Friday, May 12, 2006

What things Cost...

This rant was originally written for NORSEFOLK - a discussion group for people interested (primarily) in re-creating the Viking Age. I've edited it into a stand alone article here:

"...I'm thinking of starting to quote people in terms of their own
incomes. "That will cost one week's pay" sort of thing...."

In my OWN dealings with the general public I have to admit that I have been following that same method of 'relative value' for some long time now. As you might guess (those who have checked the web site) I have a number of 'oars in the water' that I use to support myself. I have been a self employed artisan since 1992. To call this state 'making a living' might be over stressing what I consider a 'living' - at least compared to what the defined National Poverty Income Threshold is pegged at! (but I digress - again...)

So to re-enforce what Meghan has said in the quote - how about object price / value as a reflection of :
cost of raw materials
time of production
skills required
specialized equipment

I've added that last on there. The conversation was drifting towards textiles, but still consider the 'cost' (under the same framework) invested in the loom required for weaving the cloth. Remember to consider maintaining the work space in there too.

And as suggested - linking the relative value of an object back to modern day wages is a very good idea. What does even a factory worker make in a day? Much less someone of comparable training and acquired skills? One good measure (at least for Canada) is the pay levels of historic interpreters at major (Federal / Parks Canada) living history museums. Last I checked (10 years ago), trained historic interpreters make something in the range of $15 - $17 per hour (with benefits). Those considered 'artisans' with technical training or skills were in the range of $23 - $25. (When I stopped working at Black Creek in 1992, I was earning $24 K per year on a 9 month season.)

That should suggest a 'pay rate' of something like $500 plus a week - or at least $100 a day. Personally, with over 25 years in my own field, with my education and skills, I figure I should be considered to be roughly the equivalent of a mid level high school shop teacher - at least some place about $50 K - or $1000 per week.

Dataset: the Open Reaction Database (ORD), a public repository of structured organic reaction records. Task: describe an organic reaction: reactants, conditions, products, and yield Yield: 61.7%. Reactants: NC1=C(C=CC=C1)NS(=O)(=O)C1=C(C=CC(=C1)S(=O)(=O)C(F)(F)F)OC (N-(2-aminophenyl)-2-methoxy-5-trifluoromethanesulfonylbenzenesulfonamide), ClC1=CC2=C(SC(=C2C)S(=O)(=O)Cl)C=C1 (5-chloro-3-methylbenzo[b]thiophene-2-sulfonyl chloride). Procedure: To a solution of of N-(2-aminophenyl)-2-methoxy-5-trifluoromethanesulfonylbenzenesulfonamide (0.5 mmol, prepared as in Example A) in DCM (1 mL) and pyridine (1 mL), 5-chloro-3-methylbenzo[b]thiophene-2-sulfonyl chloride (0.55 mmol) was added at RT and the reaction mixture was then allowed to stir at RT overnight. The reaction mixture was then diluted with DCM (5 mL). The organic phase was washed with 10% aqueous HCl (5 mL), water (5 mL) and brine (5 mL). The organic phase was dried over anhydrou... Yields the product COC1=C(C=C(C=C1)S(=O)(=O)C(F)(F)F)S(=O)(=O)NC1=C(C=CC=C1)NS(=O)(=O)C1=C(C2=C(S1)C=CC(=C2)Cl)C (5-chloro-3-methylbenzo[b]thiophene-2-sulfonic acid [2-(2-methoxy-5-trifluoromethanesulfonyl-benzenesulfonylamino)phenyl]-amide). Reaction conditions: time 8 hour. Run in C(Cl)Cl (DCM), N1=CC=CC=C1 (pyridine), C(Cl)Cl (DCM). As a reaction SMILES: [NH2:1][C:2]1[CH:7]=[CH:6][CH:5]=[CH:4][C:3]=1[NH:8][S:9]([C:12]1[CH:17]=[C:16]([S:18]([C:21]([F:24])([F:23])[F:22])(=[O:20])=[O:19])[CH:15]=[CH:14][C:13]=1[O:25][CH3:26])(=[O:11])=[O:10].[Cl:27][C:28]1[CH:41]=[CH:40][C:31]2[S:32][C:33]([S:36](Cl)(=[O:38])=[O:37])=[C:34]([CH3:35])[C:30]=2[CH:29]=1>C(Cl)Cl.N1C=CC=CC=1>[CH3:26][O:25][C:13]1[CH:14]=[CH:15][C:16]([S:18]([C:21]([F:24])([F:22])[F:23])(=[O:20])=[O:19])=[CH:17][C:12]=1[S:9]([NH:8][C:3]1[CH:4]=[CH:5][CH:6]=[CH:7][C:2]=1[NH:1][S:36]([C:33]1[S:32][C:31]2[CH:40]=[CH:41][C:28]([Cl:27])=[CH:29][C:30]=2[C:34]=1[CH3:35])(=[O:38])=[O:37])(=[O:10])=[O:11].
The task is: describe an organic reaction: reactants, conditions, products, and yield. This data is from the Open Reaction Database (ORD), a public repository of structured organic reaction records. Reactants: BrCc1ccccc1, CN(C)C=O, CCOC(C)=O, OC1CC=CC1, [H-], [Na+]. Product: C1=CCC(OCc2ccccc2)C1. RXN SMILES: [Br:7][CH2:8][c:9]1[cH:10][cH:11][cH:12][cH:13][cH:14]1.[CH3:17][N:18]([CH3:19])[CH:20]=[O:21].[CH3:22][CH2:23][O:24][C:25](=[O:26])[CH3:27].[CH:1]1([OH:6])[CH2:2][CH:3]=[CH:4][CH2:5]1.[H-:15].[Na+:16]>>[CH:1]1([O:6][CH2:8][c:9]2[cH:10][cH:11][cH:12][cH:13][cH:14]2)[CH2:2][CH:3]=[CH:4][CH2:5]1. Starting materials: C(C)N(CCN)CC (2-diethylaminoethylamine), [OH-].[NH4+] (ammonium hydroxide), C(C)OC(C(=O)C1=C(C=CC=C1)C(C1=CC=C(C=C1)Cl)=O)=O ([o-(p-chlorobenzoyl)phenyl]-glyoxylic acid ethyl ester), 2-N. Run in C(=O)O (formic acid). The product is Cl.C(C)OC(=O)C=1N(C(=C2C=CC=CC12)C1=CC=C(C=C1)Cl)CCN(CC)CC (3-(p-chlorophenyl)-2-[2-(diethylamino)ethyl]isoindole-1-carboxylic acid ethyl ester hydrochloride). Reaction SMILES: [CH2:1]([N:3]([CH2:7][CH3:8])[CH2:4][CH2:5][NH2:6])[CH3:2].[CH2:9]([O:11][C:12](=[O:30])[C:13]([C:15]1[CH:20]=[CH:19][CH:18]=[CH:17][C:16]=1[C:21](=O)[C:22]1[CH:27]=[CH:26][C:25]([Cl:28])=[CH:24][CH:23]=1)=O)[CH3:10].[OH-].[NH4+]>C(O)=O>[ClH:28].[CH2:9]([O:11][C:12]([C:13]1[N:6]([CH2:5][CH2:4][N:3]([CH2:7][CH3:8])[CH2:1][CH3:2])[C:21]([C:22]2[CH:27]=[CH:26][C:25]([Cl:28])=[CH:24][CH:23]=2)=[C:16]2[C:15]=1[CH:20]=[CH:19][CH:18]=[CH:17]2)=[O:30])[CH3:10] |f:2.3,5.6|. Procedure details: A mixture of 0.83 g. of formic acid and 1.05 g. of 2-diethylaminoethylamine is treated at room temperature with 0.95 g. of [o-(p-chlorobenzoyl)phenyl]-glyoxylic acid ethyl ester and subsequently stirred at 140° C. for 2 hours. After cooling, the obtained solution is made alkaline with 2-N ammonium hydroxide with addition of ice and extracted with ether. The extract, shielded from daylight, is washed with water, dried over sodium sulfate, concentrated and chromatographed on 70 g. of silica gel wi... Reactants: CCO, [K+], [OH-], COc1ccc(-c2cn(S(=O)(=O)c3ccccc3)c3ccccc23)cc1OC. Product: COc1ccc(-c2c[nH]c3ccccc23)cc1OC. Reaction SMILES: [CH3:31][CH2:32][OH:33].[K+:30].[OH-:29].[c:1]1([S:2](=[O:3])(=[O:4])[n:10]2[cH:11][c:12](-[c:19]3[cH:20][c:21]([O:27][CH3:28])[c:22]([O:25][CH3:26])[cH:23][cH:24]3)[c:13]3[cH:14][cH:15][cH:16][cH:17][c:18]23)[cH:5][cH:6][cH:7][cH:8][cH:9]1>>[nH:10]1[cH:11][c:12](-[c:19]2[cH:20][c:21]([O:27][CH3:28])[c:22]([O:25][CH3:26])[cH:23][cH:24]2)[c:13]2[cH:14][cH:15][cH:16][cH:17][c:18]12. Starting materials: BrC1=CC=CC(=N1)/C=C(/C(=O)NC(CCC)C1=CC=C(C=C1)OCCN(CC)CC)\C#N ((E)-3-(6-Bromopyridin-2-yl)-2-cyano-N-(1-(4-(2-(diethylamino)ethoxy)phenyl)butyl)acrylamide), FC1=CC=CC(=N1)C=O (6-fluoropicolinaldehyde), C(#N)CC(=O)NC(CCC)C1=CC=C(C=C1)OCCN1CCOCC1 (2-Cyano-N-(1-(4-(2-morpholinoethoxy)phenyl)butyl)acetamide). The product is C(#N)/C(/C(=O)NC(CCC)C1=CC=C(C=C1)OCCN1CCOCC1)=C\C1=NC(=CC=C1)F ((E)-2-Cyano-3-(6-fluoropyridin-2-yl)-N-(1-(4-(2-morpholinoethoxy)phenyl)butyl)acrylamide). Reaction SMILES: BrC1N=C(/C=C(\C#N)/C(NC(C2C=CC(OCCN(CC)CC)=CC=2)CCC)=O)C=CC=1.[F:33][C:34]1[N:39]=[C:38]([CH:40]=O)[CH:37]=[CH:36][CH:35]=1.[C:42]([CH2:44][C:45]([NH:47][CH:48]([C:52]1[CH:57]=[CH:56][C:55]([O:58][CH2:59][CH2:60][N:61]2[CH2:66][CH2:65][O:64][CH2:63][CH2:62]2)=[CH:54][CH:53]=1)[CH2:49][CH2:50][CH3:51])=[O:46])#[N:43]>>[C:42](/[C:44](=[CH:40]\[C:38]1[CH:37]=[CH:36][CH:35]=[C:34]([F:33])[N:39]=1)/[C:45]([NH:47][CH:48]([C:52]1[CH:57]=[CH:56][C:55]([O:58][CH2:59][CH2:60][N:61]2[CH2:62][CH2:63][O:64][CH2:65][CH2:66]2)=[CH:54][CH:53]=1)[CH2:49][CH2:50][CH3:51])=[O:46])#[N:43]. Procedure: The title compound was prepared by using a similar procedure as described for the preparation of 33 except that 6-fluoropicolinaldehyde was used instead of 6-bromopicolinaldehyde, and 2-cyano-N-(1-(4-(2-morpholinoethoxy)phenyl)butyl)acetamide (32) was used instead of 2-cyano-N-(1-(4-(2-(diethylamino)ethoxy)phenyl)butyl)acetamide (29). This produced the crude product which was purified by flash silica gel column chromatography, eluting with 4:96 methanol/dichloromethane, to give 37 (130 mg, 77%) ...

Please don't fall into the trap of looking at flat hours at a work bench as the final cost of an object. As was correctly described by someone - bear in mind things like research time. In fact, my own experience is that actual PRODUCTION is at best something closer to only 30 - 25% of the total time expended 'at work'. Several people talked about various alternate sources of raw (fabric) materials. What about the time required to find those sources - and travel to them for purchasing? What about the time required (again mentioned) in discussing the project itself with the potential customer? Specialized set up for a specific project? Filling out government business paperwork? Promotion (like the time this message has taken!)?

In a 'normal' week I an involved in 'business activities' roughly 50 - 60 hours. I typically spend from 7:30 through at least 10:30 on communications, promotion related, required business paperwork. On any given day if I actually am inside the workshop for 3 hours I consider that a productive day. I normally 'work' 13 1/2 days out of 14. Every weekend from roughly early April to mid November is tied up with teaching, shows or demonstrations. 'Holidays' are traveling - and then working.

Another factor to consider is that experience and skill (not necessarily the same thing) and investment in specialized tools all can decrease the relative time it takes for physical production. I can do things now in much less time it took me to do the same operation - 20 years ago. Should an object cost less because that acquired skill has reduced the time expended? I personally invested in a quite expensive air hammer for the shop, plus the air compressor to run it - then spent about a week installing it. This greatly speeds the time required for some work, plus certainly reduces the physical effort expended. Should I charge less now for an object using that tool because of all that investment?

So my end conclusion here is - you get what you pay for. Skill has value. Knowledge has value. Good quality work is worth what the artist requests. Sure - we all like to haggle, and maybe there is some wiggle room. Appreciate the value of craftsmanship, and never forget the highly specialized requirements of the objects that duplicate lost historic artifacts or utilize hard learned traditional skills.


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February 15 - May 15, 2012 : Supported by a Crafts Projects - Creation and Development Grant

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